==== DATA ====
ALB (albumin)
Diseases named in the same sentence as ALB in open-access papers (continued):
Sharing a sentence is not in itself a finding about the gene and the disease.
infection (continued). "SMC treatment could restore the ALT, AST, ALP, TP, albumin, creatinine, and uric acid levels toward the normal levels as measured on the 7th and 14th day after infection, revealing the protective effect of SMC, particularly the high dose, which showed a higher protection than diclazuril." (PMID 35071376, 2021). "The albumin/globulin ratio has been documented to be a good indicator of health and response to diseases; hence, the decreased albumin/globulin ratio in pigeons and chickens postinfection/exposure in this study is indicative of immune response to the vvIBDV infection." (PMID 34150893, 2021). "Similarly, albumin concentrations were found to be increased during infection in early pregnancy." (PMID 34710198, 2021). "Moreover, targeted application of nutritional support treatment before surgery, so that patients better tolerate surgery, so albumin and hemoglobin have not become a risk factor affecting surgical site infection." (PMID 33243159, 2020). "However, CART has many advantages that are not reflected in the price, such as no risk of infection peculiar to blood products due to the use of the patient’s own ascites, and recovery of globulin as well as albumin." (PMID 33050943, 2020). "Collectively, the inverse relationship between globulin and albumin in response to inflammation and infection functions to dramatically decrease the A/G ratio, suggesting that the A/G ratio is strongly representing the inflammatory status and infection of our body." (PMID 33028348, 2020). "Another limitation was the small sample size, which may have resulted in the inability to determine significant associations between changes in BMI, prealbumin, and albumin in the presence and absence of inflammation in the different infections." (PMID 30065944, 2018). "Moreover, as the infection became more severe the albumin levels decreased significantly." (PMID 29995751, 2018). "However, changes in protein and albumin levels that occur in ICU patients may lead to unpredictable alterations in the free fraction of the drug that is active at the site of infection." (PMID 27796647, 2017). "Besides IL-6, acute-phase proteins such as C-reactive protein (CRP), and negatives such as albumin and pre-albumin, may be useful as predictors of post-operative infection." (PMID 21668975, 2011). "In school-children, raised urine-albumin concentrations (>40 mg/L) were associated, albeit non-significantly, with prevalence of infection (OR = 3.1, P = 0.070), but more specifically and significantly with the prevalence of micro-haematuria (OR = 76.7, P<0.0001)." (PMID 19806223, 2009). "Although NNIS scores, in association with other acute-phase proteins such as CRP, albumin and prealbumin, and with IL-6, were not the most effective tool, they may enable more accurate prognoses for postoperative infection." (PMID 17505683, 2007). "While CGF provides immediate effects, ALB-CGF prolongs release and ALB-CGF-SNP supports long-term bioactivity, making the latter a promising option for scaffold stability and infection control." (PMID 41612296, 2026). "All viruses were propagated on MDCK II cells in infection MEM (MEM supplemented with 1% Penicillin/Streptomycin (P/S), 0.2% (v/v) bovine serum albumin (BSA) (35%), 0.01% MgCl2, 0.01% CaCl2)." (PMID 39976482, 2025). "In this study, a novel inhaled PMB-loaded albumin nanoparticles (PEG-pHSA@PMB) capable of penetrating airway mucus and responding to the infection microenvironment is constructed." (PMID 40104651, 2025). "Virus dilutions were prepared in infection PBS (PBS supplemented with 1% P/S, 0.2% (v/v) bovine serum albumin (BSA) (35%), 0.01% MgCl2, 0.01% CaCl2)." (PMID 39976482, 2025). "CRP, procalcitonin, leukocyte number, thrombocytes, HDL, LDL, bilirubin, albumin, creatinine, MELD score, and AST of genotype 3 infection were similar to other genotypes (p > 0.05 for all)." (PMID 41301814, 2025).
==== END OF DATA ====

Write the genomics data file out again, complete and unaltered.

ALB (albumin)
Diseases named in the same sentence as ALB in open-access papers (continued):
Sharing a sentence is not in itself a finding about the gene and the disease.
infection (continued). "SMC treatment could restore the ALT, AST, ALP, TP, albumin, creatinine, and uric acid levels toward the normal levels as measured on the 7th and 14th day after infection, revealing the protective effect of SMC, particularly the high dose, which showed a higher protection than diclazuril." (PMID 35071376, 2021). "The albumin/globulin ratio has been documented to be a good indicator of health and response to diseases; hence, the decreased albumin/globulin ratio in pigeons and chickens postinfection/exposure in this study is indicative of immune response to the vvIBDV infection." (PMID 34150893, 2021). "Similarly, albumin concentrations were found to be increased during infection in early pregnancy." (PMID 34710198, 2021). "Moreover, targeted application of nutritional support treatment before surgery, so that patients better tolerate surgery, so albumin and hemoglobin have not become a risk factor affecting surgical site infection." (PMID 33243159, 2020). "However, CART has many advantages that are not reflected in the price, such as no risk of infection peculiar to blood products due to the use of the patient’s own ascites, and recovery of globulin as well as albumin." (PMID 33050943, 2020). "Collectively, the inverse relationship between globulin and albumin in response to inflammation and infection functions to dramatically decrease the A/G ratio, suggesting that the A/G ratio is strongly representing the inflammatory status and infection of our body." (PMID 33028348, 2020). "Another limitation was the small sample size, which may have resulted in the inability to determine significant associations between changes in BMI, prealbumin, and albumin in the presence and absence of inflammation in the different infections." (PMID 30065944, 2018). "Moreover, as the infection became more severe the albumin levels decreased significantly." (PMID 29995751, 2018). "However, changes in protein and albumin levels that occur in ICU patients may lead to unpredictable alterations in the free fraction of the drug that is active at the site of infection." (PMID 27796647, 2017). "Besides IL-6, acute-phase proteins such as C-reactive protein (CRP), and negatives such as albumin and pre-albumin, may be useful as predictors of post-operative infection." (PMID 21668975, 2011). "In school-children, raised urine-albumin concentrations (>40 mg/L) were associated, albeit non-significantly, with prevalence of infection (OR = 3.1, P = 0.070), but more specifically and significantly with the prevalence of micro-haematuria (OR = 76.7, P<0.0001)." (PMID 19806223, 2009). "Although NNIS scores, in association with other acute-phase proteins such as CRP, albumin and prealbumin, and with IL-6, were not the most effective tool, they may enable more accurate prognoses for postoperative infection." (PMID 17505683, 2007). "While CGF provides immediate effects, ALB-CGF prolongs release and ALB-CGF-SNP supports long-term bioactivity, making the latter a promising option for scaffold stability and infection control." (PMID 41612296, 2026). "All viruses were propagated on MDCK II cells in infection MEM (MEM supplemented with 1% Penicillin/Streptomycin (P/S), 0.2% (v/v) bovine serum albumin (BSA) (35%), 0.01% MgCl2, 0.01% CaCl2)." (PMID 39976482, 2025). "In this study, a novel inhaled PMB-loaded albumin nanoparticles (PEG-pHSA@PMB) capable of penetrating airway mucus and responding to the infection microenvironment is constructed." (PMID 40104651, 2025). "Virus dilutions were prepared in infection PBS (PBS supplemented with 1% P/S, 0.2% (v/v) bovine serum albumin (BSA) (35%), 0.01% MgCl2, 0.01% CaCl2)." (PMID 39976482, 2025). "CRP, procalcitonin, leukocyte number, thrombocytes, HDL, LDL, bilirubin, albumin, creatinine, MELD score, and AST of genotype 3 infection were similar to other genotypes (p > 0.05 for all)." (PMID 41301814, 2025).